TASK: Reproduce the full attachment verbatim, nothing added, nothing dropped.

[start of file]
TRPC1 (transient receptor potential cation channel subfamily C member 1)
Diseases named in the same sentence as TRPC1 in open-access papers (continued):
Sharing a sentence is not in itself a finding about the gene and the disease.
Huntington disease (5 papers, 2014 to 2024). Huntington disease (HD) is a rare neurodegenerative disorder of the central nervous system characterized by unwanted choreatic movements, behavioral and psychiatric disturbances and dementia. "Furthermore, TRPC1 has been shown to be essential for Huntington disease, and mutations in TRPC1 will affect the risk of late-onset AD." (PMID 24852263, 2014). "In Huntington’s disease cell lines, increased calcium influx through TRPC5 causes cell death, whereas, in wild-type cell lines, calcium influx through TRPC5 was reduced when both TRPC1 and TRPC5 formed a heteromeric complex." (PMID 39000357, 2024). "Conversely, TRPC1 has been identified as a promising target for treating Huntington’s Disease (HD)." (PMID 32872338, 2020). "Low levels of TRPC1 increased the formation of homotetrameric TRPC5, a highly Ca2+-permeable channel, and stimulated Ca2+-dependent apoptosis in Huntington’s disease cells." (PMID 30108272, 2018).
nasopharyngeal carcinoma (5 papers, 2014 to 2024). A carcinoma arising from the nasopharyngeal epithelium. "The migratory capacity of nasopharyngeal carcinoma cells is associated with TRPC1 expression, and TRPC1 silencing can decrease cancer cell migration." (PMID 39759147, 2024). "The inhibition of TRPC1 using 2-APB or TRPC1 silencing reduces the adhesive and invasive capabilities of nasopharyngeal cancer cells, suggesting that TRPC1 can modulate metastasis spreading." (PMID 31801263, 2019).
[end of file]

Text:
TRPC1 (transient receptor potential cation channel subfamily C member 1)
Diseases named in the same sentence as TRPC1 in open-access papers (continued):
Sharing a sentence is not in itself a finding about the gene and the disease.
Huntington disease (5 papers, 2014 to 2024). Huntington disease (HD) is a rare neurodegenerative disorder of the central nervous system characterized by unwanted choreatic movements, behavioral and psychiatric disturbances and dementia. "Furthermore, TRPC1 has been shown to be essential for Huntington disease, and mutations in TRPC1 will affect the risk of late-onset AD." (PMID 24852263, 2014). "In Huntington’s disease cell lines, increased calcium influx through TRPC5 causes cell death, whereas, in wild-type cell lines, calcium influx through TRPC5 was reduced when both TRPC1 and TRPC5 formed a heteromeric complex." (PMID 39000357, 2024). "Conversely, TRPC1 has been identified as a promising target for treating Huntington’s Disease (HD)." (PMID 32872338, 2020). "Low levels of TRPC1 increased the formation of homotetrameric TRPC5, a highly Ca2+-permeable channel, and stimulated Ca2+-dependent apoptosis in Huntington’s disease cells." (PMID 30108272, 2018).
nasopharyngeal carcinoma (5 papers, 2014 to 2024). A carcinoma arising from the nasopharyngeal epithelium. "The migratory capacity of nasopharyngeal carcinoma cells is associated with TRPC1 expression, and TRPC1 silencing can decrease cancer cell migration." (PMID 39759147, 2024). "The inhibition of TRPC1 using 2-APB or TRPC1 silencing reduces the adhesive and invasive capabilities of nasopharyngeal cancer cells, suggesting that TRPC1 can modulate metastasis spreading." (PMID 31801263, 2019).